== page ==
Founder Interviews

How a YC Founder Generated So Many Leads They Had To Pause Their Marketing

Lessons learned from a multi-time founder.

I recently had the pleasure of speaking with Sam Ross, the founder of Numeral Tax, about his experiences as a founder. He started out his career as a Growth Product Manager at Teespring, spent some time in growth at Airbnb, then leveraged his learnings to build and scale multiple ecommerce businesses to the tens of millions of dollars top line range. While scaling his ecommerce businesses, he experienced first hand the challenges of dealing with taxes appropriately across all 50 states. Despite his flourishing ecommerce businesses, he realized that “he wouldn't achieve a billion dollar outcome via ecommerce” and thus decided to pursue Numeral Tax full time.

In today’s article, I’ll share the top 3 tactical takeaways from my conversation with Sam, plus his biggest piece of advice for founders.

1. Start with growth and distribution and figure out the rest from there.

Before jumping head first into building a product, Sam and team knew they needed to test the gap in the market and validate the demand. They built a basic site on Webflow and linked to a Calendly so that potential clients could book calls with them. Some of these calls turned into paying clients, which Sam’s cofounder, an accountant, did the tax work for manually. There’s no better validation than people trying to give you money for your product/service, so Sam took this, set up a waitlist on the website, and got to work building.

2. Validate before investing whenever possible.

One of Sam’s ecomm stores that does ~$10m/year sells supplements. To help fuel growth, he consistently looked to add new products to his store, but before investing thousands of dollars in inventory on a new product, he needed to make sure there would be demand for it. To validate demand, he set up a parallel site that looked very similar to his brand but was branded differently. He would then run ad spend against that new product to understand demand and cost per acquisition. He would ultimately cancel and refund any orders placed to that store but used the CPAs to guide his decision on whether to invest in that product or not for his real brand. This strategy may not work well for small stores starting out or for all markets, but it goes to show that there are plenty of creative ways to validate an idea before investing in it.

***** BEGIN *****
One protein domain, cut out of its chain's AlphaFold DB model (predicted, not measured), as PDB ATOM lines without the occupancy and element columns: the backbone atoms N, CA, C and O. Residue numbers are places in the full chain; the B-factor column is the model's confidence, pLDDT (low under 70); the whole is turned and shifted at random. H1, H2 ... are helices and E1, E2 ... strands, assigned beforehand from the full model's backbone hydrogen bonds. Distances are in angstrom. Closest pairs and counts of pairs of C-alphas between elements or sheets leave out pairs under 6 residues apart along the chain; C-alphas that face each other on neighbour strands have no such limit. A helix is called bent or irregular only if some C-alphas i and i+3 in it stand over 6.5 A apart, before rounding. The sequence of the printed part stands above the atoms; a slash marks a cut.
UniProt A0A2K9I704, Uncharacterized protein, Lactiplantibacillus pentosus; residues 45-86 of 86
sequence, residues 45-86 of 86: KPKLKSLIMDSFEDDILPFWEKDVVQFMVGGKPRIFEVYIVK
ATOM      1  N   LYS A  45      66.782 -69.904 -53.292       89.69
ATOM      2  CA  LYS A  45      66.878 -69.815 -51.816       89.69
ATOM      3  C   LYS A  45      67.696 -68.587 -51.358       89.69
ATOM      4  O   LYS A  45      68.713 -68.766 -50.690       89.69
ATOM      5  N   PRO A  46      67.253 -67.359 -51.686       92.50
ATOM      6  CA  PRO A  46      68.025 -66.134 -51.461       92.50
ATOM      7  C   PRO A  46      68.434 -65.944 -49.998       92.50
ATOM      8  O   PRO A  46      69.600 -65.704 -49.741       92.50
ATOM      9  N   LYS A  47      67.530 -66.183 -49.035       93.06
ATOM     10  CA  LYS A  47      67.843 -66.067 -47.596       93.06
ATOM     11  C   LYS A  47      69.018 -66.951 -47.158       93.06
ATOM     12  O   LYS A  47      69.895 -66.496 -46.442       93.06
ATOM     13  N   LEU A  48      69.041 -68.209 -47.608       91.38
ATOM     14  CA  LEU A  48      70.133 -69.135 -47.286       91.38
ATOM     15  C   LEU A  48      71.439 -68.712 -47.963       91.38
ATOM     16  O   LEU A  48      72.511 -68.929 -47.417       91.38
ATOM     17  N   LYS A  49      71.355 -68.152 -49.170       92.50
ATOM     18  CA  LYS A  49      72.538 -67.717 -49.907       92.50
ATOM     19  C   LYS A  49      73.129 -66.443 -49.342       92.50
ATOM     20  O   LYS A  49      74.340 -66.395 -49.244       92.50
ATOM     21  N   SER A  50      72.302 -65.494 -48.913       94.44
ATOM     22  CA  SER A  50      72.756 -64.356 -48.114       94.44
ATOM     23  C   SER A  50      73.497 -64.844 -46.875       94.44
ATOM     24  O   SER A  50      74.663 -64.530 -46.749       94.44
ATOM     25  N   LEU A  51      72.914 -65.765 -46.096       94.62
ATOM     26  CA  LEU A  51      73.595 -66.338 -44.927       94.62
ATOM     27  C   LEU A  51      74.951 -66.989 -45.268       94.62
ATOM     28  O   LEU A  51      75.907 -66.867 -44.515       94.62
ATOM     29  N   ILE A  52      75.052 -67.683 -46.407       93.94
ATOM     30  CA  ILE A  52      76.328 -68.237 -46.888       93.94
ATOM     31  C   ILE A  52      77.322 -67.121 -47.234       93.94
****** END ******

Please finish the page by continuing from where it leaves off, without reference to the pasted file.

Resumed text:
3. Cold emails work 10x better when they are highly targeted.

Anyone that has done cold sales knows how brutal and challenging it can be. Despite that, Sam managed to drive so many quality leads that they actually had to STOP DOING OUTREACH to let the team catch up with the number of leads. Sam managed to do this by building an incredibly clever cold outreach machine.

He had a friend scrape together a database of every store on Shopify by sales estimate. He then used a tool to find people with the relevant job titles at these companies and sent emails via 50 different email inboxes so he could stagger sends and avoid landing in spam. Here’s the best part though - he also had his team build a bot that added an item to cart in each state and determined whether the store was calculating tax correctly or not. If they weren’t, he included the number of non compliant states in his outreach, detailed why that was a problem, and offered to fix it. Talk about a validated lead!

Sam’s biggest pieces of advice.

Sam gave two valuable pieces of advice:

  1. Make sure you’re working on the right project and moving in the right direction. Find the right gap in the market and have conviction in what you’re building.
  2. Speed is the advantage startups have. Take advantage of it. Speed matters for everything, even the little things like responding to emails and Twitter DMs.

Throughout his career, Sam has taken a laddered approach to entrepreneurship. He started with a bootstrapped ecommerce business, built a few cash flowing assets there, and now he is taking a higher risk approach with Numeral Tax that has an asymmetrical risk/reward curve. If he had to restart from zero, he would take this approach again. There is a lot that can be learned from this approach, and it happens to be the same approach that I have taken as I intend to build this newsletter as my base layer cash flowing asset.